Problem: If you’re at your computer, you can use Skype and similar programs to make zero-cost domestic and international phone calls. But if you’re forced to use your mobile phone for an international call, you pay exorbitant rates. Sending mobile calls over the Internet, as Skype does with PC calls, would be cheaper–but the big carriers don’t offer such a service, and their clout with handset manufacturers makes it hard for third-party developers to create easy-to-use Internet calling software.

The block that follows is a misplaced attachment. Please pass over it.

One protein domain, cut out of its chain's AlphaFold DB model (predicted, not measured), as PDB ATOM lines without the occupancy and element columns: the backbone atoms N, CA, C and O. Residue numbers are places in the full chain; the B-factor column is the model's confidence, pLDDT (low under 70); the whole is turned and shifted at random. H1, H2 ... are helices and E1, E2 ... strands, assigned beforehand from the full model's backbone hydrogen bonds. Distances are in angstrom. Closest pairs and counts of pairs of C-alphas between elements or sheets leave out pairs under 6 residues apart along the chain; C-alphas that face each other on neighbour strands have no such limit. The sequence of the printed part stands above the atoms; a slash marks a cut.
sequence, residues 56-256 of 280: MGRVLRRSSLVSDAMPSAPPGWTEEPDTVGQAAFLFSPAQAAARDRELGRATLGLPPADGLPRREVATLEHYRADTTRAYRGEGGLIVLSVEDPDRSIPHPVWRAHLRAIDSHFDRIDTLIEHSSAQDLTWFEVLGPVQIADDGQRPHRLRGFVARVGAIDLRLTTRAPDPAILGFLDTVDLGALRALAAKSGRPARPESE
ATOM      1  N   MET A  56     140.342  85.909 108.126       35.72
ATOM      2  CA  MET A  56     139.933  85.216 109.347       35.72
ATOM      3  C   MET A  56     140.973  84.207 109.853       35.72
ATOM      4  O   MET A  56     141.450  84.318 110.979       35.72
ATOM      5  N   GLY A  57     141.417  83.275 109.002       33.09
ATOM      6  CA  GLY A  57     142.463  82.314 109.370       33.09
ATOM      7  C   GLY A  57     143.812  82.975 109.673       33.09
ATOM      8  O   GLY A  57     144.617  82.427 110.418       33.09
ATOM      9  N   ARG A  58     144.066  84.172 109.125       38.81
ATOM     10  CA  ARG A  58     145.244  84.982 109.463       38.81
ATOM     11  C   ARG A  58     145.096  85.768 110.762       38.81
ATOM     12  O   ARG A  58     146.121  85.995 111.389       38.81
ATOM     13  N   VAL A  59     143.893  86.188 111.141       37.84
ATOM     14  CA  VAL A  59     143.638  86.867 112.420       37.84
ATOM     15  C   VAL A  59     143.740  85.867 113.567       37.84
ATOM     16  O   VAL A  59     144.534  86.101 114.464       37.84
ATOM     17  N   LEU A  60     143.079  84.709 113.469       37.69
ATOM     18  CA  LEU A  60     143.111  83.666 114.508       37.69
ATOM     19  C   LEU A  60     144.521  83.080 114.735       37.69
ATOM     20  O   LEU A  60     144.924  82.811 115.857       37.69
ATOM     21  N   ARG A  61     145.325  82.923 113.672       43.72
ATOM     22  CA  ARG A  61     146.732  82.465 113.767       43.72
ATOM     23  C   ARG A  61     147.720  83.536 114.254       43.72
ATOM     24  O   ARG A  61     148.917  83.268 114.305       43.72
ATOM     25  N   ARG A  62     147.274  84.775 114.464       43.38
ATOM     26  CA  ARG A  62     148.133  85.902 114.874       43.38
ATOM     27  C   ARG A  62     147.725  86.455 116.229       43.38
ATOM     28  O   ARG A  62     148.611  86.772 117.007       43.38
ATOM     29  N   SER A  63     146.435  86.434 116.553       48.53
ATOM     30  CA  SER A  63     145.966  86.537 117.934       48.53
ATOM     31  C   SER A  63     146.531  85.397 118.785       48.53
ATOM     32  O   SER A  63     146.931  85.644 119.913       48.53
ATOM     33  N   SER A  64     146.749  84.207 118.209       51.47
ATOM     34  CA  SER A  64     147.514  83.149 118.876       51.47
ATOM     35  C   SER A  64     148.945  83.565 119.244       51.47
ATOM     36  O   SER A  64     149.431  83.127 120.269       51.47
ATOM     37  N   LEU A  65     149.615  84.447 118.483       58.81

Solution: Jeff LaPorte conceived a clever end run around the wireless carriers and cofounded Eqo Communications of Vancouver, British Columbia, to market the idea. When an Eqo (pronounced “echo”) user dials an international number, software downloaded to the phone actually connects the call to a local Eqo number. From there, an Eqo server converts the user’s voice into data packets and sends them over the Internet to an Eqo server in the destination country, which puts the call back onto the wireless voice network. There are no complicated settings to configure or 800 numbers to dial, and calls sound as good as they do with standard wireless technology. Calls from one Eqo member to another are free, and other international calls can cost as little as 5 percent of what the major carriers charge. Eqo members must still have domestic wireless calling plans–but in LaPorte’s words, Eqo effectively “turns your local minutes into international minutes.”